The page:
In this instance, I followed most of the original recipe but made some changes to include more nuts. Because, you know, nuts.

You’ll love how easy these cookies are to make

These cookies are so easy to make. I mean, it took me maybe 5 minutes to mix it all up and another 5 to roll and plop those little nutty cushions onto the baking sheet. The decoration with half a nut was pretty simple too. And then, straight into the oven.

And when they came out, oh my. Crazy good. These particular cookies include almonds, hazelnuts, peanuts, walnuts and pecans but you could use a different variation if you like (result might differ though).

An oval plate containing a number of nut cookies.
I might have already taken a bite… oops!

So, fellow nut lovers, I encourage you to give these a go. These are paleo friendly, with no refined sugar and no dairy. Unfortunately, as they do contain a lot of nuts, they are not suitable for kids’ lunch boxes.

Ingredients

(I made 15 cookies out of this amount.)

  • 7/8 cup almond meal
  • 1/8 cup linseed (flaxseed) meal (that is, top up the almond meal to a whole cup)
  • 1 cup hazelnut meal
  • 1 tbsp hemp seeds
  • 1 tbsp chopped peanuts (I used these granulated nuts)
  • 2 tbsp maple syrup
  • 1 egg (can be omitted)
  • 1/4 cup melted coconut oil
  • walnut and pecan halves to decorate (you could have either, or both, up to you)
An oval plate containing a number of nut cookies.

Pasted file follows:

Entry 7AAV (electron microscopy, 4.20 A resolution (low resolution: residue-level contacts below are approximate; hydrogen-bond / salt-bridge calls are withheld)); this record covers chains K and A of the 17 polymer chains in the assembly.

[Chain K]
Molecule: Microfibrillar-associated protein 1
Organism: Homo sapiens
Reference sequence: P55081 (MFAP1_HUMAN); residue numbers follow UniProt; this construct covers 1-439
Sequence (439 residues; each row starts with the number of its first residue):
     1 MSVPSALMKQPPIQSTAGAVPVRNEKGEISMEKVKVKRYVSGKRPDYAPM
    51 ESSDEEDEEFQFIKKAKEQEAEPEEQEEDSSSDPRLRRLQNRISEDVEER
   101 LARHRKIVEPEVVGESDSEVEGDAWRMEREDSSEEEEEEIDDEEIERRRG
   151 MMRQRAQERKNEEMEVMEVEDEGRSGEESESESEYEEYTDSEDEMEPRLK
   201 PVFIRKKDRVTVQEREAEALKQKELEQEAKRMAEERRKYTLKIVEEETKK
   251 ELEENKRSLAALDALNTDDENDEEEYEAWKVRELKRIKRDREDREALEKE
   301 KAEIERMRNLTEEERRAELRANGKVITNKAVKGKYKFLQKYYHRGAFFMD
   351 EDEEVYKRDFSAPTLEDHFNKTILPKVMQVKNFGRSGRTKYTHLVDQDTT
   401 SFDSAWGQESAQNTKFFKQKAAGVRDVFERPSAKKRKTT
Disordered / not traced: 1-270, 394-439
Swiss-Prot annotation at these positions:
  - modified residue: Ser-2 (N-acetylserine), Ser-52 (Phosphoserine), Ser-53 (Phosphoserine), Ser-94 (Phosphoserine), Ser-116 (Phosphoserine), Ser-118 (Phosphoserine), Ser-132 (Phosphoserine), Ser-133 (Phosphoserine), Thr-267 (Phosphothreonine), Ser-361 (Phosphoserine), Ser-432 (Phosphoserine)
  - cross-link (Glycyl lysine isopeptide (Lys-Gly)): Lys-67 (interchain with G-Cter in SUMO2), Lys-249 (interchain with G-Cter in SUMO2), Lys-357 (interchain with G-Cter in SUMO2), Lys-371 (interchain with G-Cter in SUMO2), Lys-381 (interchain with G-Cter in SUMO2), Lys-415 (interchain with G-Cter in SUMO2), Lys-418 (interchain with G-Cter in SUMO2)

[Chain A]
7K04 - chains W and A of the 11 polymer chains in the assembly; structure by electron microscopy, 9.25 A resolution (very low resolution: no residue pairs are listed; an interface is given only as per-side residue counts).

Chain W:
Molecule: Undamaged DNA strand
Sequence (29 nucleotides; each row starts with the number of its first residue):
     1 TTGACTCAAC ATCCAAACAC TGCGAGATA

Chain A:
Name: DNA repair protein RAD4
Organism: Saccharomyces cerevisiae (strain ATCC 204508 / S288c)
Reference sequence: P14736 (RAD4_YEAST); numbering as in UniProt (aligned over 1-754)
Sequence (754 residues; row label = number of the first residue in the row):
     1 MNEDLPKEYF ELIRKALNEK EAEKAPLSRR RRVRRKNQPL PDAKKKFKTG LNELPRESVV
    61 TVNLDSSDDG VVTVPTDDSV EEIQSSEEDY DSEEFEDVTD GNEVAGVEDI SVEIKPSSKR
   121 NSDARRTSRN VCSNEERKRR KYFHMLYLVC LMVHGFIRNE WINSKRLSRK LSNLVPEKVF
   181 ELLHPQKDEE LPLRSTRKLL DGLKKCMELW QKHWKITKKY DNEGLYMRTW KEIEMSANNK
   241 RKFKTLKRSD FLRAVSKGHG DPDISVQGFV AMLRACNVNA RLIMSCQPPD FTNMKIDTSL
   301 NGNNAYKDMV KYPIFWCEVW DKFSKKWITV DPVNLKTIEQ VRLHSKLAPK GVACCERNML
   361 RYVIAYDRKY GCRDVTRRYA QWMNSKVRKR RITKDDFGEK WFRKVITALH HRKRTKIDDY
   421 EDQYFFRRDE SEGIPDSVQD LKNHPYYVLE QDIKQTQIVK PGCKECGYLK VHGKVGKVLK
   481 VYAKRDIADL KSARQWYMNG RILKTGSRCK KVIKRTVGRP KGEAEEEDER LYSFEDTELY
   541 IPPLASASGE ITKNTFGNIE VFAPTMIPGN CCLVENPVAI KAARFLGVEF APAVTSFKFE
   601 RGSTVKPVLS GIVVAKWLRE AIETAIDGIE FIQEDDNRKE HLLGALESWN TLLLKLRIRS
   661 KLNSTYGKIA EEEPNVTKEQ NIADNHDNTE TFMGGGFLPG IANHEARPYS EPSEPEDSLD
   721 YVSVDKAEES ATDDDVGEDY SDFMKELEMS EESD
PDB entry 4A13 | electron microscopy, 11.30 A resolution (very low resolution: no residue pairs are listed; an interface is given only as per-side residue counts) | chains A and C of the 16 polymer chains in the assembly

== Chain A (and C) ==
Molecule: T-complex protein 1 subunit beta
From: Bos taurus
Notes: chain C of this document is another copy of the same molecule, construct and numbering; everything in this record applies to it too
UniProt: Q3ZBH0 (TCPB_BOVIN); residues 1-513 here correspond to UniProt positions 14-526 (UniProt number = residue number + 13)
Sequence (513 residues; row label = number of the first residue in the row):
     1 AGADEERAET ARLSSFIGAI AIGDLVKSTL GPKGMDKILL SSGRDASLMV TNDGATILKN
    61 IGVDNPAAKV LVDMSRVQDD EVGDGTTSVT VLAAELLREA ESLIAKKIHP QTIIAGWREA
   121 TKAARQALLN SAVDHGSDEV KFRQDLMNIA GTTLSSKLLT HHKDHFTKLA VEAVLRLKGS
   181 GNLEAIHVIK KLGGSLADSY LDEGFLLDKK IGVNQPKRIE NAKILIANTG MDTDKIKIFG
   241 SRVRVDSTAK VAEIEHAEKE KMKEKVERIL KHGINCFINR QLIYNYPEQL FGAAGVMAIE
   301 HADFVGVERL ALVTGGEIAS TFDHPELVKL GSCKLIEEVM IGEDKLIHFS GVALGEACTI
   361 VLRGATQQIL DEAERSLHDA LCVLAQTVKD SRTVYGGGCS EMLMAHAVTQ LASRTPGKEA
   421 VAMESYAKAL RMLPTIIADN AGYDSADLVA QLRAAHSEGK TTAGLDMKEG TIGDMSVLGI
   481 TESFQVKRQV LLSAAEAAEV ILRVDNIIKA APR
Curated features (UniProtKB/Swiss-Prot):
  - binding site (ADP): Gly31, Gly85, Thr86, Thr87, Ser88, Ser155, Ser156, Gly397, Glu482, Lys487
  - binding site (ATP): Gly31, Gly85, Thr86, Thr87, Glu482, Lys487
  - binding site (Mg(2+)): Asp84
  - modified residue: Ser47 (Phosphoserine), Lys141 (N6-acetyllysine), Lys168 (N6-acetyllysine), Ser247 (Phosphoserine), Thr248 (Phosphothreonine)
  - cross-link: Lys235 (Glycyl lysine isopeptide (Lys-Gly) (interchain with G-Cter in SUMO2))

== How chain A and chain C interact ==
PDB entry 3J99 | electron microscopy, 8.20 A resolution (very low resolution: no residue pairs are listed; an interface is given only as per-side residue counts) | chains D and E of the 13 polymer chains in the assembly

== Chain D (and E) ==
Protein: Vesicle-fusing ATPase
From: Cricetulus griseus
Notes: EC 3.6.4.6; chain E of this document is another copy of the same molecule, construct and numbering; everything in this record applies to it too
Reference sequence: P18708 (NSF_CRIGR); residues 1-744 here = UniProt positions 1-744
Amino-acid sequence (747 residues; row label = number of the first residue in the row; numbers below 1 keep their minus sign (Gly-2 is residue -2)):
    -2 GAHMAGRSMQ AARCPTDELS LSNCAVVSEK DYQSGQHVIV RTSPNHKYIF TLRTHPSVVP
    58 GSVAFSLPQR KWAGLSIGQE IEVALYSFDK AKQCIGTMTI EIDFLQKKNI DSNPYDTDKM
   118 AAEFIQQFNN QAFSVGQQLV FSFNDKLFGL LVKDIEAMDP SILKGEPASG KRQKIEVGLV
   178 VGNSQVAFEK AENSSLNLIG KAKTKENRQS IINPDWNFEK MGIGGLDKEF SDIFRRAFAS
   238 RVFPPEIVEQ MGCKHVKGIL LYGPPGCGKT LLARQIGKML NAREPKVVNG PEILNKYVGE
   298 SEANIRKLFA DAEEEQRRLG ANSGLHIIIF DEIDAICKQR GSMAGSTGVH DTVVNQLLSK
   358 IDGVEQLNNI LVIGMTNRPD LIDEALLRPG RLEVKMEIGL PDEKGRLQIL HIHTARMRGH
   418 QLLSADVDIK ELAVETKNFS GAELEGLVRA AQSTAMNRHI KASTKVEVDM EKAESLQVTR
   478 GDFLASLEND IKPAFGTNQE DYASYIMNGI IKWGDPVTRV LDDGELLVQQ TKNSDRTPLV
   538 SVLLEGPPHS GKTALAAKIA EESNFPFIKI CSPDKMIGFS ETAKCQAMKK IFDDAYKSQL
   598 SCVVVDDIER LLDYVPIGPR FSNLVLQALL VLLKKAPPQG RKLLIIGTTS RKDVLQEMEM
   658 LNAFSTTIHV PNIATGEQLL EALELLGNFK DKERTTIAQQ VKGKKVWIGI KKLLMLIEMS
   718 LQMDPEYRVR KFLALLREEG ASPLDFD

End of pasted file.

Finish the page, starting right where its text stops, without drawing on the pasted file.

Method

  1. Pre-heat your oven to 180C. Grease a cookie sheet and line it with baking paper.
  2. Mix all of the ingredients in a bowl, except the walnut and pecan halves, then form the mixture into little round balls, using about 1 tablespoon of mixture per ball.
  3. Place the balls on the lined cookie sheet about 5cm apart and flatten them slightly.
  4. Place a walnut or pecan half on top of each cookie.
  5. Bake in the oven for about 10-12 minutes until golden.
  6. Remove from the oven and cool completely on the cookie sheet.
  7. Enjoy!

Recipe notes

As noted above, this recipe is based on Luke Hines’ and Scott Gooding’s recipe which you can find here.

The nuttiest paleo cookies

Author: Katerina | Once a Foodie

Ingredients

  • 7/8 cup almond meal
  • 1/8 cup linseed (flaxseed) meal (that is, top up the almond meal to a whole cup)
  • 1 cup hazelnut meal
  • 1 tbsp hemp seeds
  • 1 tbsp chopped peanuts (I used these granulated nuts)
  • 2 tbsp maple syrup
  • 1 egg (can be omitted)
  • 1/4 cup melted coconut oil
  • walnut and pecan halves to decorate (you could have either, or both, up to you)

Instructions

  • Pre-heat your oven to 180C. Grease a cookie sheet and line it with baking paper.
  • Mix all of the ingredients in a bowl, except the walnut and pecan halves, then form the mixture into little round balls, using about 1 tablespoon of mixture per ball.
  • Place the balls on the lined cookie sheet about 5cm apart and flatten them slightly.
  • Place a walnut or pecan half on top of each cookie.
  • Bake in the oven for about 10-12 minutes until golden.
  • Remove from the oven and cool completely on the cookie sheet.
  • Enjoy!

Notes

As noted above, this recipe is based on Luke Hines’ and Scott Gooding’s recipe which you can find here.
You have found this delightful recipe on Once a Foodie – onceafoodie.com. It was lovely to see you. Please come visit again.